Nasal breathing as a defense against the COVID-19 virus
How to stop the Corona virus is currently being investigated. It is already clear that Covid 19 is spread in the same way as other flu-like diseases: with droplets of saliva or mucus in the air. The body has a natural filter for that: the nose.
Breathing through the nose instead of through the mouth contributes to protection against viruses, scientists demonstrated in 2005. That will be no different with the Corona virus, says breathing expert Patrick McKeown. The nose has the ability to filter air when it enters the body. The nasal cavities produce nitric oxide (NO) during nasal breathing. This gas has an antiviral effect that inhibits the replication of, among others, SARS CoV in the early stages of infection (Åkerström, 2005). The results of this 2005 study are consistent with a 1999 paper describing the effects of nitric oxide on virus growth. Nitric oxide is believed to be vital to the protective role that white blood cells play in killing unwanted micro organisms. The naturally high level of nitric oxide in the nasal airways supports the theory that the gas acts as the body’s first line of defense against infection (Lundberg and Weitzberg, 1999).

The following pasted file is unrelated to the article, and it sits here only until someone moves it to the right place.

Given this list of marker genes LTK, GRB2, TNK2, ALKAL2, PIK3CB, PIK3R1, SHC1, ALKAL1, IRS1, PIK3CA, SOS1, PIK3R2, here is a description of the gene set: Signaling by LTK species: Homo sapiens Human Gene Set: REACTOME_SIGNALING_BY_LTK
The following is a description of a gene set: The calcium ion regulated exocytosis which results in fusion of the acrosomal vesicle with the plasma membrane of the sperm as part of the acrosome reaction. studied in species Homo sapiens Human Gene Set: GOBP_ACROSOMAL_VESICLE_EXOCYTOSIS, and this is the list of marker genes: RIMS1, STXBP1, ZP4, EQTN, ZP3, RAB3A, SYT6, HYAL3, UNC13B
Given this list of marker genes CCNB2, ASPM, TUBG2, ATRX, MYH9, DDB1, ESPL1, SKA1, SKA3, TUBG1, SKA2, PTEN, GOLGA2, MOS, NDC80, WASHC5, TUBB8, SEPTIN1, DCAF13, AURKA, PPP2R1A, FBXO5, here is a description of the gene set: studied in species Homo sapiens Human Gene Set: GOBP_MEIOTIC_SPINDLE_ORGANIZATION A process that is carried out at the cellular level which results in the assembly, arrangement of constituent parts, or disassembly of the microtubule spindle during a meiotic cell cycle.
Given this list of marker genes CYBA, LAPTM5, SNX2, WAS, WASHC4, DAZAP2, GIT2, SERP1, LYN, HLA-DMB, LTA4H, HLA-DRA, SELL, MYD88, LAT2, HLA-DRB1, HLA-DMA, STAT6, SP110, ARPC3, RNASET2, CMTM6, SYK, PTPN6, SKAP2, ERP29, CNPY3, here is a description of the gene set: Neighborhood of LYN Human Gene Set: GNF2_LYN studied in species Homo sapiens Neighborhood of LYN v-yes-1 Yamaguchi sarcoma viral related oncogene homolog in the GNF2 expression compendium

Patrick McKeown regularly shares his insights on Facebook.
HARMFUL EFFECTS OF MOUTH BREATHING
In addition to the protective effect of the nose against viruses, nasal breathing is recommended for many more reasons. OMFT-prominent Dr. German Ramirez, for example, establishes a direct relationship between the lower oxygen intake while mouth breathing and a greater chance of getting cancer. He thereby refers to the research by the Americans Gregg Semenza and William Kaelin and the British Sir Peter Ratcliffe into unraveling the molecular cell response to oxygen change. Their research (for which they received the Nobel Prize in Physiology/Medicine in 2019) shows that cells that do not get enough oxygen, put their energy into the fight against this deficiency and are therefore an easier target for cancer. Ramirez further states that mouth breathing causes the body to emit more CO2. The kidneys will restore this by making bicarbonate (sodium hydrogen carbonate). And to do that, they release important minerals such as magnesium and calcium through the urine. With this, mouth breathing damages overall health.
Based on information from Patrick McKeown (breathing expert and Buteyko trainer) and the lecture by German Ramirez-Yañez during The OMFT symposium 2019.